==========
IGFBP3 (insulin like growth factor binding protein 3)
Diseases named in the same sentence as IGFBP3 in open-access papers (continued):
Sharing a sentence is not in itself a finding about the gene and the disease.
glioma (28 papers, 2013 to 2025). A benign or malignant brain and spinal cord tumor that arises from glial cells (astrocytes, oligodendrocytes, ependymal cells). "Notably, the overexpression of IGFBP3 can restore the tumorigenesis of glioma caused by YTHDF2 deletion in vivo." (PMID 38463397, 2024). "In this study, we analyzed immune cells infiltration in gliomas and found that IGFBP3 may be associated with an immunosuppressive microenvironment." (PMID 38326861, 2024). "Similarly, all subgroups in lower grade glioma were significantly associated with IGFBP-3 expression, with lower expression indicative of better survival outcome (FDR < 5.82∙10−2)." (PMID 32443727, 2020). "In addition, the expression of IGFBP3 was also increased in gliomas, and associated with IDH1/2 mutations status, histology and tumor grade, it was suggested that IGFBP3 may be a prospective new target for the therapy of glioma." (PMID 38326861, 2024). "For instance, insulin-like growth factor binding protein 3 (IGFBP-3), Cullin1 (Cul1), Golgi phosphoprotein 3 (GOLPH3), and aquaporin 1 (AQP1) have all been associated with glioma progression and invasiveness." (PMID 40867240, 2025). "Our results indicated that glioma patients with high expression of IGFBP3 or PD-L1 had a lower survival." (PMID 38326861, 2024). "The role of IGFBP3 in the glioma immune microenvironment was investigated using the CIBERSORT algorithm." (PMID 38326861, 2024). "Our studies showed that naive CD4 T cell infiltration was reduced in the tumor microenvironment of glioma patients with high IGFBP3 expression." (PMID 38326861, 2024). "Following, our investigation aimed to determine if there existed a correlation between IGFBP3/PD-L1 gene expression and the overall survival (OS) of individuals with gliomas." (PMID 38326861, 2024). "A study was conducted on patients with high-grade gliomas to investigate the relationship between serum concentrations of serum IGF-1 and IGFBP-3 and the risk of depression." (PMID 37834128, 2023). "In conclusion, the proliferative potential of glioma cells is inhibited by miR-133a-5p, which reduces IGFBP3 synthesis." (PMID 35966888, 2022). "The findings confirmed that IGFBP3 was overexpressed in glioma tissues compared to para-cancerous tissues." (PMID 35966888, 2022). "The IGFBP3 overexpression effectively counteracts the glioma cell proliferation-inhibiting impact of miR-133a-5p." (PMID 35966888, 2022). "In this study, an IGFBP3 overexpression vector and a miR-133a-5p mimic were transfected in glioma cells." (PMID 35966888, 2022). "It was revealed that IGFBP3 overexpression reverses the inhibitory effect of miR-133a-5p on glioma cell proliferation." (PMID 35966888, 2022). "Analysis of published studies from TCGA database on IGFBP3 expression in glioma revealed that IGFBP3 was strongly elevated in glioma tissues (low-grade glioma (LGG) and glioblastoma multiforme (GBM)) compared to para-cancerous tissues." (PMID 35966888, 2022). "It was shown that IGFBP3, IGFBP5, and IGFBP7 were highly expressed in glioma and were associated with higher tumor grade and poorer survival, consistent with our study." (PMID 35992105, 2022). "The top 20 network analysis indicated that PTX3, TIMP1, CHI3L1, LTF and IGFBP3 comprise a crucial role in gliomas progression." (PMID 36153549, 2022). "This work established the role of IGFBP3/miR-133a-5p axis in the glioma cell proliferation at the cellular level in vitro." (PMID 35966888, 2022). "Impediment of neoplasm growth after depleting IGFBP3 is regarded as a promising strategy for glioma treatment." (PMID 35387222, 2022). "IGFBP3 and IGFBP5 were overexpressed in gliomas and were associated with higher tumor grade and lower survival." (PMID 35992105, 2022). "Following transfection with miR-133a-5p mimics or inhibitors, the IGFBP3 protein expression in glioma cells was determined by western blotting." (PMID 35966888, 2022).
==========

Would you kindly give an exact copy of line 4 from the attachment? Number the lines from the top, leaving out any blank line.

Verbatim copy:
glioma (28 papers, 2013 to 2025). A benign or malignant brain and spinal cord tumor that arises from glial cells (astrocytes, oligodendrocytes, ependymal cells). "Notably, the overexpression of IGFBP3 can restore the tumorigenesis of glioma caused by YTHDF2 deletion in vivo." (PMID 38463397, 2024). "In this study, we analyzed immune cells infiltration in gliomas and found that IGFBP3 may be associated with an immunosuppressive microenvironment." (PMID 38326861, 2024). "Similarly, all subgroups in lower grade glioma were significantly associated with IGFBP-3 expression, with lower expression indicative of better survival outcome (FDR < 5.82∙10−2)." (PMID 32443727, 2020). "In addition, the expression of IGFBP3 was also increased in gliomas, and associated with IDH1/2 mutations status, histology and tumor grade, it was suggested that IGFBP3 may be a prospective new target for the therapy of glioma." (PMID 38326861, 2024). "For instance, insulin-like growth factor binding protein 3 (IGFBP-3), Cullin1 (Cul1), Golgi phosphoprotein 3 (GOLPH3), and aquaporin 1 (AQP1) have all been associated with glioma progression and invasiveness." (PMID 40867240, 2025). "Our results indicated that glioma patients with high expression of IGFBP3 or PD-L1 had a lower survival." (PMID 38326861, 2024). "The role of IGFBP3 in the glioma immune microenvironment was investigated using the CIBERSORT algorithm." (PMID 38326861, 2024). "Our studies showed that naive CD4 T cell infiltration was reduced in the tumor microenvironment of glioma patients with high IGFBP3 expression." (PMID 38326861, 2024). "Following, our investigation aimed to determine if there existed a correlation between IGFBP3/PD-L1 gene expression and the overall survival (OS) of individuals with gliomas." (PMID 38326861, 2024). "A study was conducted on patients with high-grade gliomas to investigate the relationship between serum concentrations of serum IGF-1 and IGFBP-3 and the risk of depression." (PMID 37834128, 2023). "In conclusion, the proliferative potential of glioma cells is inhibited by miR-133a-5p, which reduces IGFBP3 synthesis." (PMID 35966888, 2022). "The findings confirmed that IGFBP3 was overexpressed in glioma tissues compared to para-cancerous tissues." (PMID 35966888, 2022). "The IGFBP3 overexpression effectively counteracts the glioma cell proliferation-inhibiting impact of miR-133a-5p." (PMID 35966888, 2022). "In this study, an IGFBP3 overexpression vector and a miR-133a-5p mimic were transfected in glioma cells." (PMID 35966888, 2022). "It was revealed that IGFBP3 overexpression reverses the inhibitory effect of miR-133a-5p on glioma cell proliferation." (PMID 35966888, 2022). "Analysis of published studies from TCGA database on IGFBP3 expression in glioma revealed that IGFBP3 was strongly elevated in glioma tissues (low-grade glioma (LGG) and glioblastoma multiforme (GBM)) compared to para-cancerous tissues." (PMID 35966888, 2022). "It was shown that IGFBP3, IGFBP5, and IGFBP7 were highly expressed in glioma and were associated with higher tumor grade and poorer survival, consistent with our study." (PMID 35992105, 2022). "The top 20 network analysis indicated that PTX3, TIMP1, CHI3L1, LTF and IGFBP3 comprise a crucial role in gliomas progression." (PMID 36153549, 2022). "This work established the role of IGFBP3/miR-133a-5p axis in the glioma cell proliferation at the cellular level in vitro." (PMID 35966888, 2022). "Impediment of neoplasm growth after depleting IGFBP3 is regarded as a promising strategy for glioma treatment." (PMID 35387222, 2022). "IGFBP3 and IGFBP5 were overexpressed in gliomas and were associated with higher tumor grade and lower survival." (PMID 35992105, 2022). "Following transfection with miR-133a-5p mimics or inhibitors, the IGFBP3 protein expression in glioma cells was determined by western blotting." (PMID 35966888, 2022).